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The Wort Hotel

History

The idea for the hotel originated with Charles J. Wort, a homesteader who came to Jackson Hole in 1893. In 1915, Charles Wort bought four parcels of land for $25 per lot in what is now downtown Jackson, Wyoming. The land was adjacent to a livery stable and was used as a horse corral for seven years. From 1932 to 1940, the Wort family operated what is now Signal Mountain Lodge while they began construction on their dream, a luxury hotel in downtown Jackson. The original construction costs topped out at around $90,000, an investment that inspired great skepticism in the local community—until it opened in 1941 and quickly became the place to be, for both locals and out-of-towners.

In 1950, the Silver Dollar Bar was added, including the famous serpentine bar, built by a German cabinetmaker and featuring 2,032 uncirculated silver dollars from the Federal Reserve in Denver. Tragically, on the afternoon of Tuesday, August 5, 1980, locals watched in horror as wisps of smoke and flames leaped from the hotel roof. A bird’s nest sitting too close to a transformer had touched off one of the worst fires in Jackson history. But only days after the fire, a sign went up saying "We will be back." And so it was. In June 1981, the Wort reopened, and on September of 2001 the hotel celebrated its 60th birthday. Today The Wort Hotel is often referred to as "The Heart and Soul of Jackson Hole."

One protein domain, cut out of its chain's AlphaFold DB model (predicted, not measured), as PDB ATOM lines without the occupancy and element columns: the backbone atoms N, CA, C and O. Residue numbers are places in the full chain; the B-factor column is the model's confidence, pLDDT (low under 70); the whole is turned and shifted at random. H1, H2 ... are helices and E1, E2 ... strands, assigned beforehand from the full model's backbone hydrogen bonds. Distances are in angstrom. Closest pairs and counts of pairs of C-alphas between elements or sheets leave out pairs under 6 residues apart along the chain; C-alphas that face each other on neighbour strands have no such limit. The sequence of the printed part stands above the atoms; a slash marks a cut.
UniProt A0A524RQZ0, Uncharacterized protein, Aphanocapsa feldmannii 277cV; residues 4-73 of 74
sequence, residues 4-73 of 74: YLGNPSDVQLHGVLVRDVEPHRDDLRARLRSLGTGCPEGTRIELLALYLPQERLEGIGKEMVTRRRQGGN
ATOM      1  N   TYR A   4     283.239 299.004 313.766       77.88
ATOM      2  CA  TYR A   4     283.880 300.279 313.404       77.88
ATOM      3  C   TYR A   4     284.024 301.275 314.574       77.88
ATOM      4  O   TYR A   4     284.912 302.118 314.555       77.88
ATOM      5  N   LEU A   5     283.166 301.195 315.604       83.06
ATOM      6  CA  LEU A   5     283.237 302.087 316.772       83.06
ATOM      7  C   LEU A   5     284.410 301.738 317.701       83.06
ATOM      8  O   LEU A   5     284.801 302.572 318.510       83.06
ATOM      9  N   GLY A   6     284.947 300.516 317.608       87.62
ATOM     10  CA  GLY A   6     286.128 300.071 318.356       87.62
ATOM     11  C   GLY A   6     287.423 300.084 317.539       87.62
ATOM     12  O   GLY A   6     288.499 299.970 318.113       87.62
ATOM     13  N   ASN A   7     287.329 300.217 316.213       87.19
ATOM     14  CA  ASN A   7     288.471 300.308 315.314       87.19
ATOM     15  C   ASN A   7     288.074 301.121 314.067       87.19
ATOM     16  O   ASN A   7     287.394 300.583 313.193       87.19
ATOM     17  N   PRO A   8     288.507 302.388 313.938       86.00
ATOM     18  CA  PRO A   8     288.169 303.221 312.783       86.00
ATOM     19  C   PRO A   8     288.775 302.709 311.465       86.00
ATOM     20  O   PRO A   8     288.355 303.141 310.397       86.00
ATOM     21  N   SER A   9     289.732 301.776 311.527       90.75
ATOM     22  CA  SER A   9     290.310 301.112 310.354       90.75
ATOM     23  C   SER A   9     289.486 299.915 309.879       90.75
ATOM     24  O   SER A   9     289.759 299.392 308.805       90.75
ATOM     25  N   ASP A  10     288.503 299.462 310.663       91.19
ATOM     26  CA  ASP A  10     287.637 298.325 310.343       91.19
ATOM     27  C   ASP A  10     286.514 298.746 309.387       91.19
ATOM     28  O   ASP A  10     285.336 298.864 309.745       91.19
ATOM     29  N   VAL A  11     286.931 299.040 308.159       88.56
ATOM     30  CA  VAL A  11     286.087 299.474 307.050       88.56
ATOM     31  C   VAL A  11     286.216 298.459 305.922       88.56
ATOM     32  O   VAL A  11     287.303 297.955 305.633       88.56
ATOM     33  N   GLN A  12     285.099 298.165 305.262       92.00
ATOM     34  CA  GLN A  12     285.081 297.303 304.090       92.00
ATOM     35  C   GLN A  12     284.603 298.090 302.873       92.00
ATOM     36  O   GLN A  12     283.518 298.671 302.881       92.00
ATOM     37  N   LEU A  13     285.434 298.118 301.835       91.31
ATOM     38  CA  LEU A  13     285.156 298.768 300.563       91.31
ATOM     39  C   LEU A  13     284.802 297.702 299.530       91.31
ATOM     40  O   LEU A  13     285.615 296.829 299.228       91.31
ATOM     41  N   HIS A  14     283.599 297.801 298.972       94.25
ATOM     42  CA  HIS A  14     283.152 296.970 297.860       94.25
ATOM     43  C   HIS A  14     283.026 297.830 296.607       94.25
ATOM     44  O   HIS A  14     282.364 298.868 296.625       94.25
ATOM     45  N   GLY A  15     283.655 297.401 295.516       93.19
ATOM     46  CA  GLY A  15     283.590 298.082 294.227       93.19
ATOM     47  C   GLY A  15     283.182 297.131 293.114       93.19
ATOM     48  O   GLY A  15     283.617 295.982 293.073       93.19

View this video to learn more about The Wort Hotel.


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